At Maple Street School, a garden has grown on the students

  • Maple School fifth grader Cooper Zapton tries to hold on to one of the 12 chickens that are in the Maple Gardens at the school on Thursday, May 23, 2019. GEOFF FORESTER—Monitor staff

  • Maple School fifth grader Cooper Zapton tries to hold on to one of the 12 chickens that are in the Maple Gardens at the school on Thursday, May 23, 2019. GEOFF FORESTER—Monitor staff

Monitor staff
Published: 5/24/2019 5:40:16 PM

The idea of a living, breathing outdoor classroom at Maple Street School in Hopkinton emerged five years ago as a small herb garden where students and staff could go outside, observe nature and learn under the sun.

It took a little convincing of the principal at first, but over the years, Maple Gardens has grown to include raised beds loaded with vegetable plants, fruit trees, a natural amphitheater, a greenhouse and a chicken coop filled with a dozen birds.

The garden club at the school – which meets every Thursday – has blossomed from eight students to 47, with some of the sixth graders planning to come back next year when they are in middle school.

“We want to teach them life skills,” said Tracy Martin, the school’s office manager who planted the seed for the garden. “Being outside and off the computer is the best part of it.”

Slowly, the teachers and students traded their stiff classroom chairs for carpets of grass.

They traded the buzzing of overhead fluorescent lights for the hum of bumblebees.

They traded the still life in the art room for children drawing flowers blowing in the breeze in the pollinator garden.

By far, the stars of the garden are the dozen black sex-link and golden comet chickens that have roosted at the school for the past three years. They still produce five or six eggs a day, which are picked by students and later hard boiled or turned into breakfast sandwiches by the cafeteria staff.

Martin started doing research on what it required to raise, feed and keep a small flock of chickens. Maple Street School, which houses fourth through sixth grade, might be the only elementary school in New Hampshire with its own permanent flock.

“I looked around and I couldn’t find any other schools in New Hampshire who had chickens,” Martin said. “I found some schools in New York and I said ‘if they can do it New York, we can do it here.’ ”

Some staff members were initially concerned about salmonella and other risks to the children, but after checking with state officials and agricultural experts, they were assured all would be fine as long as the animals were regularly cared for and healthy.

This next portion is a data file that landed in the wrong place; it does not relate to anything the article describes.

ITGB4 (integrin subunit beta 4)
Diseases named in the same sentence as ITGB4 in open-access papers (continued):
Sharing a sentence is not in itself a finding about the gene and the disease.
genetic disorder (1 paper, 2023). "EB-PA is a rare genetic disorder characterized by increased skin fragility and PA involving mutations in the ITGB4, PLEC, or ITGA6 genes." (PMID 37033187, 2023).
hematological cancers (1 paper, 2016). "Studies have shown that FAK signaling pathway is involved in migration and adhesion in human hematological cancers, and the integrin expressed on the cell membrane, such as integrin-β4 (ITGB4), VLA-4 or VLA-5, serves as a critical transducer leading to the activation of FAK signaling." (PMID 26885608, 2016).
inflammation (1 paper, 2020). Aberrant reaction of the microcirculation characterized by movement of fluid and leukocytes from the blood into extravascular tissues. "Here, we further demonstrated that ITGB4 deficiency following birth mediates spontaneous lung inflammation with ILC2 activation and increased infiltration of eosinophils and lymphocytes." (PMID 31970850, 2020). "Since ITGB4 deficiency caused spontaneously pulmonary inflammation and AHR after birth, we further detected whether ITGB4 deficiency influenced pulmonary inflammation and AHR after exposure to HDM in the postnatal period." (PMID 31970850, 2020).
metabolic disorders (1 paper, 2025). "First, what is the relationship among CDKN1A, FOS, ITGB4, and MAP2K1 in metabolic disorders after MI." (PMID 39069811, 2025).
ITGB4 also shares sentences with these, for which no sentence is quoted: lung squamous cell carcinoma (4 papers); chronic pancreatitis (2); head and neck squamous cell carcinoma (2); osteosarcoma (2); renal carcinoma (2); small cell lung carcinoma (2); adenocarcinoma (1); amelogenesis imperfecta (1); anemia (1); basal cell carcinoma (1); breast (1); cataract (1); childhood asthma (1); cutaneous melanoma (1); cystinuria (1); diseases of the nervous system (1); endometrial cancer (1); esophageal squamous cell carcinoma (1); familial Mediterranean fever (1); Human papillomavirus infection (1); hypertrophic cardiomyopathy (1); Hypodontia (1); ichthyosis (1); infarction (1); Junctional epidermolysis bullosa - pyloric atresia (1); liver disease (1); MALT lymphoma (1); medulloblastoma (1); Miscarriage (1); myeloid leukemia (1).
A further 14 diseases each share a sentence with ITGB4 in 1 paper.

Martin chose the breeds based on their heartiness and reputation for being friendly with humans. She picked them up when they were a day old and raised them on her dining room table.

“I’m not a crazy chicken lady, but I do love them,” Martin said. “If we didn’t have them, there’d be a lot of sad kids.”

Students were able to submit names for the chickens and once school staff discarded all the names like teriyaki and KFC, they came up with Maple, Midnight, Bessie, Honey, Pickles, Honk, and Gracie, to name a few.

A few of the chickens look alike, which can lead to some naming confusion. If someone asks Martin “which one is that?” and she can’t tell the difference, she just throws out a name and neither student nor chicken seems to mind if she’s wrong.

All 12 birds have stayed alive, but they won’t live forever. That’s a teachable moment waiting for the students down the road, Martin said.

This is the first year the students were able to start all their own seeds in the 8-by-12 foot greenhouse. The list of vegetables reads like a salad bar gone wild: Kale, cucumbers, zucchini, summer squash, radish, spinach, carrots, peppers and sunflowers.

They started a few hundred plants, and anything left over the children got to take home for their own gardens.

Everything the garden produces shows up in the cafeteria. Kale chips are always a hit, so are the pickles Martin makes, and the cherry tomatoes are gobbled up like candy.

The students seem more willing to eat the vegetables that they know came from the garden, Martin said.

The other day, a group of students was in the garden and one of them asked to try one of the chives. Then others started munching and soon the “bunches and bunches” of chives were mowed down.

“I was surprised to see how many of them ate them,” Martin said.

The greenhouse actually arrived last year but it didn’t get set up in time to get the plants started. Previously, the school received flats of plants and seeds from Sue Roberts of Roberts Greenhouse in Webster.

The entire garden – including picnic tables and benches – has thrived through donations, fundraisers and volunteer hours. The plants and chickens get fed and watered on weekends and throughout the summer by school families who sign up for shifts online. It works well, Martin said.

Most rewarding is seeing how the garden has grown on the students and has become a part of the school and used across the curriculum.

“I just want kids out in nature and learning the beauty of our own backyards,” Martin said.

“It’s part of our community here,” she added. “We’re trying to make every day natural for the kids.”




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